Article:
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  1. #1

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    Mar 2011
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    Negative or Positive - Enlarged Prints from Postcards

    I've searched through the old posts and the only helpful answers seem to be from years and years ago - and now many of the films are no longer available - so I thought I'd post a new question.

    I'm planning on photographing old B&W and Color Postcards and then printing some enlargements. My question is, with the negative and/or positive film that is currently available, what would be a good film choice for accurate color rendition without too much heightened contrast in the final prints?

    I usually shoot B&W, so my past experiences with color are limited, therefore I thought I'd open this question up to people more knowledgeable than myself.

    Thanks so much!

  2. #2

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    A film with modest contrast such as Kodak Portra 160 or Fuji Pro 160 S are most suitable.

    Kodak used to make special low-contrast copy films in both black-and white and color, but not now.

    But even back in the 1980s Kodak recommended the following procedure for amateurs for occasional copying with amateur color negative films.

    Youíd give the film a low-dose fogging exposure of totally unfocused white light, either before or after the main exposure, to reduce the overall contrast.

    You needed a camera that allows double exposure on the same frame of film. The recommended starting point for flashing exposure was from -3f to -4f. You were advised to test various fogging exposures to determine which gave the best results.

    I did the flashing exposure by setting the lens to infinity focus, using the aperture wide open or nearly so, and shooting a piece of flash-illuminated white foamcore or white paper from within a few inches from the lens. The source flash was set to the lowest power setting and moved back to achieve -4f to -3f at the white reflecting surface as determined with my flash meter.

  3. #3

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    Thanks, Ian.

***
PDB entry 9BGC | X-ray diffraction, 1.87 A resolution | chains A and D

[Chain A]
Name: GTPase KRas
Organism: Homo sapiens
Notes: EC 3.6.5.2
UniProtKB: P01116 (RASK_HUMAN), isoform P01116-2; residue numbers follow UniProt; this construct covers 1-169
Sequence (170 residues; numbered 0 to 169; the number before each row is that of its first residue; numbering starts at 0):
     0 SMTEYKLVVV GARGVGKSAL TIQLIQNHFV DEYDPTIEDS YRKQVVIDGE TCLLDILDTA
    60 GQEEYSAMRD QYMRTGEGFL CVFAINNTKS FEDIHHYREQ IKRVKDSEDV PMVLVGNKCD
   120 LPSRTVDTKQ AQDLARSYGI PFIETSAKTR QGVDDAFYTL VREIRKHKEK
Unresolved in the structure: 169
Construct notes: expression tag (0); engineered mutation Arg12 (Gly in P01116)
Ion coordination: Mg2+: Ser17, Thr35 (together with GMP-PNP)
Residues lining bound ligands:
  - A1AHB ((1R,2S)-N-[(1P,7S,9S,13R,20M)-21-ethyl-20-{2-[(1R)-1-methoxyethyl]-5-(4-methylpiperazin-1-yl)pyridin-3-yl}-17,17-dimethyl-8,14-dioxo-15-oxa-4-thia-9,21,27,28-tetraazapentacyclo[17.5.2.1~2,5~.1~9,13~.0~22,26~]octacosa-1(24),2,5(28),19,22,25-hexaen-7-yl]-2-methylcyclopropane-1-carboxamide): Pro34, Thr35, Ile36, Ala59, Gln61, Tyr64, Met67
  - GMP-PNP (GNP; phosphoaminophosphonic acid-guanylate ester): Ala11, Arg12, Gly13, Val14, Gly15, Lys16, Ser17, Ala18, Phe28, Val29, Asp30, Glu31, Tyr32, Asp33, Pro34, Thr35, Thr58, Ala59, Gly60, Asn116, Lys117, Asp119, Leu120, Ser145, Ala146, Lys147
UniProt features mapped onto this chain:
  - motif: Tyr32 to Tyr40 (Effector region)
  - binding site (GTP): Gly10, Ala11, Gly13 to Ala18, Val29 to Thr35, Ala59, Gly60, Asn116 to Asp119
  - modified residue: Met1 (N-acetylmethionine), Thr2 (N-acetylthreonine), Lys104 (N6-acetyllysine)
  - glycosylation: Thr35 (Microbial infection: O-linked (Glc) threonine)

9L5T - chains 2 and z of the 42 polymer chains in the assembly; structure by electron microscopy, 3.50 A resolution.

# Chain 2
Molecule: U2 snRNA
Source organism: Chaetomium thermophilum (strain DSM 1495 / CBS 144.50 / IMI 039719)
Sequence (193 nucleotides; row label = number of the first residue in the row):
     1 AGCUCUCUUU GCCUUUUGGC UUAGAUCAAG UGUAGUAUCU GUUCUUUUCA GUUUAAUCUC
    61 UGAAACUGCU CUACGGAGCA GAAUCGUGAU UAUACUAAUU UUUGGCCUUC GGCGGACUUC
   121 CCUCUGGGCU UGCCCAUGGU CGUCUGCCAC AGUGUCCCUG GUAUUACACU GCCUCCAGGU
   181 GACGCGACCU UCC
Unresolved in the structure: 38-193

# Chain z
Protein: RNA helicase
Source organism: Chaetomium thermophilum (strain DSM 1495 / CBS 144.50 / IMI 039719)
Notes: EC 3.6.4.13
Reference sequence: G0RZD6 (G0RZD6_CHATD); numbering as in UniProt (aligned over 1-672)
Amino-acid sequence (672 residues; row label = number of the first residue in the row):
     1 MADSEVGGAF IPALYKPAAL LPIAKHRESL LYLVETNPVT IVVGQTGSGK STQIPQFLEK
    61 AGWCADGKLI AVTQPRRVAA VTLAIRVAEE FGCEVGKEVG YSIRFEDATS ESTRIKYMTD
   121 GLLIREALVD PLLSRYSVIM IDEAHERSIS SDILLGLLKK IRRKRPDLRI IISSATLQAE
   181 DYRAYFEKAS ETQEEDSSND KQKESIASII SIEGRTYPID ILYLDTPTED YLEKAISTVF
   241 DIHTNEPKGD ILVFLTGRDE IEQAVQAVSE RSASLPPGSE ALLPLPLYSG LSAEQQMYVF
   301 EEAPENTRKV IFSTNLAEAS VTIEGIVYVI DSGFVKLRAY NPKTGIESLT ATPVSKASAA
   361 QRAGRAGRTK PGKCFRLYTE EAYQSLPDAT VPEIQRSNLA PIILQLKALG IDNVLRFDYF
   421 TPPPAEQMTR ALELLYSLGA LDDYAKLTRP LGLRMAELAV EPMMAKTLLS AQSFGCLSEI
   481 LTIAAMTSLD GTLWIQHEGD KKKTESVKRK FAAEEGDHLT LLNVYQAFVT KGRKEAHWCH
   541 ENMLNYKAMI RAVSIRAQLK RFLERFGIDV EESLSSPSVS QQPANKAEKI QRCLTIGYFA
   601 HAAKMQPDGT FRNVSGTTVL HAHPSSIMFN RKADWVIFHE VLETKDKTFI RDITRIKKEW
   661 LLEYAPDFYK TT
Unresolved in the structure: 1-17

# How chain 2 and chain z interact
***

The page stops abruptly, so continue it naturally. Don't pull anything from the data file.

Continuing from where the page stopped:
So, you'd recommend just using print film and not bothering with slides? I had always thought that slides gave more accurate color rendition - even with printing. But maybe negative films have finally surpassed this old prejudice?

  4. #4

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    Itís entirely up to you which film to use. Pre or post flashing can reduce contrast with any film, black-and-white too. Kodak recommended flashing with amateur slide and negative films when used for copying to control the contrast of the copy. You might want to experiment with both types to see the results.

    The best copies were always had with the special copy films designed to alter the contrast in just the right way for the best results. Now that these are gone, standard films are all thatís left. We can at least tame harsh contrast to acceptable levels by flashing. This isnít needed for everything, but itís useful when the natural contrast increase we get by copying is too much.

  5. #5

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    Oct 2009
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    I've done this years ago. My experience is that type of film used makes very little difference but lighting does... It was fairly difficult to get uniform lighting and without a hot spot. (I didn't have any sophisticated lighting)

    Also, most post cards are not real photographs. So you have two limitations. Contrast range itself is very limited and so is the resolution. If you look closely, you may find the image is made up of a bunch of dots in varying density. That will limit how large you can really go.

    You might want to give it a try with what you have on hand and decide if its even worth pursuing.
    Develop, stop, fix.... wait.... where's my film?



 

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